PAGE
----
1. re: vielleanglaise

          Yes. And if he hasn't it when you visit his shop, ask him and he'll make it for you some time in advance.

      2. I think almost all beef is dry aged in France -- just have a look at the big fridge at the back of the store: big chunks of meat hanging. Is dry-aging anything different? The problem is that beef in France is usually not aged enough. But it's always dry aged, just as it's (almost) always grass-fed. Which is why your butcher did not understand what you meant.

        6 Replies
        1. re: souphie

          "The problem is that beef in france is usually not aged enough."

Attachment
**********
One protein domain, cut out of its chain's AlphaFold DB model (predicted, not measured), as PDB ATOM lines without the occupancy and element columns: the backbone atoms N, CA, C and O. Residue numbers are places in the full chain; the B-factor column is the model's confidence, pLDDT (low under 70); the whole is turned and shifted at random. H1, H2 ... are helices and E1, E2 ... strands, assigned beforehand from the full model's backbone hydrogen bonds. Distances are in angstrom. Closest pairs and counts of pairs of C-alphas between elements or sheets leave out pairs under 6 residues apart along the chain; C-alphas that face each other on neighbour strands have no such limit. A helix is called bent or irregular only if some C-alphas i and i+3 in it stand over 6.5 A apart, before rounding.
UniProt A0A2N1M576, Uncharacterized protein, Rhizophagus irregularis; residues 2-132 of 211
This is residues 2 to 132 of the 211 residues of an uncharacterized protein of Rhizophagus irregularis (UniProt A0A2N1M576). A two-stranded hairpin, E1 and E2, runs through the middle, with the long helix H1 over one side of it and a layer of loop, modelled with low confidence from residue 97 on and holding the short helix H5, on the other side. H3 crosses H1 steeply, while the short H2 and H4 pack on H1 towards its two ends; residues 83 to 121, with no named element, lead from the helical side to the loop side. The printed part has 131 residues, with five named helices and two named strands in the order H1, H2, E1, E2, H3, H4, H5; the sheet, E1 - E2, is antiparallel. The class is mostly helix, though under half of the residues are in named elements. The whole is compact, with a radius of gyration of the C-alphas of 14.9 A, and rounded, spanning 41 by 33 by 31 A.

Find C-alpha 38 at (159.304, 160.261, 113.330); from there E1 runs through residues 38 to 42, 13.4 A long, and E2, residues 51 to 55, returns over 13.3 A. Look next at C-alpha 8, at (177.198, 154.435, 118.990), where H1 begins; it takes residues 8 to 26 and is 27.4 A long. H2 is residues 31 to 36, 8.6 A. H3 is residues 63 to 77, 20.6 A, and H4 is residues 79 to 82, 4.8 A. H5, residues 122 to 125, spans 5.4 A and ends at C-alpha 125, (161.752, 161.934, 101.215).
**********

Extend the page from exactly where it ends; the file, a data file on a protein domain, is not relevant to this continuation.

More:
That must be the problem then, because they never have the stinky beefy taste like in american dry-aged beef. If I ever work up the courage to go out to asniere again in this lifetime, I will definitely pay le couteau d'argent a visit!

          1. re: kerosundae

            What you need to do is ask your butcher beef that is aged enough. Some won't do it, but many will. When buying beef, just ask how aged (rasssis) it is.

            Asnières is a possibility, but, as mentioned, there's also Desnoyer on rue Boulard, the butcher whose name I forgot on marché d'Aligre but it's at the corner, and the Boucheries Nivernaises. All have good beef and are aware that sufficient ageing is required.

            Beef in France can we wonderful -- but it requires some work and research.

          2. re: souphie